Madness. They call it Madness.


Madness play Sandown Park, Surrey.

As the self-proclaimed ‘bunch of Herberts from north London’ step on stage in the blistering summer evening heat at Sandown, the mixed crowd of seasoned ‘madheads’ and regular racegoers know they are in for something special. Immaculately dressed as always, Suggs and co. serve up hit after hit, millennial staff behind the many bars and food stands repeatedly exclaiming with excitement ‘oh I didn’t know this song was by Madness!’ Opening with One Step Beyond immediately followed by Embarrassment, Madness seem to have cemented their place in the echelon of bands that seemingly everyone knows without even knowing that they know.

Punctuating the jovial two-tone pop we all know Madness so well for are some rather dark, poignant musings on the state of the world today from Suggs, as though a little pained by the coincidence that they play on the same day Boris becomes Prime Minister. Introducing the aptly-named NW5, Suggs notes the leafy Surrey surroundings as he opines about homelessness in parts of London, adding ‘perhaps not so much around here,’ a shrewd but not altogether unwelcome reminder to the gathered Surrey middle-classes of Madness’ humble origins in Camden Town. Some less well-known but no less well-delivered fan favourites such as Take It or Leave It and Wings of a Dove follow, Suggs even taking the time to implore youngsters in the crowd not to follow his path and to be sure to try hard at school.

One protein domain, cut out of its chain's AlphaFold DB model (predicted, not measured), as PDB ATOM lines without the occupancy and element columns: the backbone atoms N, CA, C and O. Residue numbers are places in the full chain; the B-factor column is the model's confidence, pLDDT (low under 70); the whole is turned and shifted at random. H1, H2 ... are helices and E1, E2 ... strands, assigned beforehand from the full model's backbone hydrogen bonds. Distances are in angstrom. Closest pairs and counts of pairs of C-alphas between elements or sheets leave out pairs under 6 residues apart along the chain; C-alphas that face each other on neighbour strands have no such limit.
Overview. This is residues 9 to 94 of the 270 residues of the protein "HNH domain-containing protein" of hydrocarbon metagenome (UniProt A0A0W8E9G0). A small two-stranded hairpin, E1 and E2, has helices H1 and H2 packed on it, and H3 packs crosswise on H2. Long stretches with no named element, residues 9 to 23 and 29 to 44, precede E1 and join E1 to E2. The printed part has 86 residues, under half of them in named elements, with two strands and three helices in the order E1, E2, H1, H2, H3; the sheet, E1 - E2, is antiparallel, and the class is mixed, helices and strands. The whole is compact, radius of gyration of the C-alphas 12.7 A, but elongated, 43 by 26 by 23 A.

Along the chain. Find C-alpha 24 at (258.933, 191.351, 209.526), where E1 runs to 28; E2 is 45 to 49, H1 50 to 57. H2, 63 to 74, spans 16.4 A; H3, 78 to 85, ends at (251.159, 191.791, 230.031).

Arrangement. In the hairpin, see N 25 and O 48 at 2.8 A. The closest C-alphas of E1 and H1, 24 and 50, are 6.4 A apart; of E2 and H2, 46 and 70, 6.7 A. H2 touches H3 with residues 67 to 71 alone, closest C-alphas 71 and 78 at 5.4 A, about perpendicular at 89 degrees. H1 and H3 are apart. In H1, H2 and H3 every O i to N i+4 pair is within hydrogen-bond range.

By the time they play mega-hit House of Fun, Madness are clearly enjoying their time on stage as much as the well-lubricated if a little subdued crowd are by now, as much silly dancing accompanies Baggy Trousers. Suggs openly ponders his reasons for living in the same house for forty years by way of introduction to Our House before closing the main part of the set with their much-treasured cover of Labi Siffre’s It Must Be Love.

Much to the crowd’s delight the band return to play the self-titled Madness before closing the set with Night Boat to Cairo, both taken from their 1979 opus One Step Beyond. As they warmly thank the crowd it’s worth remembering at a time of such national doom and gloom that Britain has produced some fantastic songwriters and musicians during far more socially divided times than these.

George Lincoln

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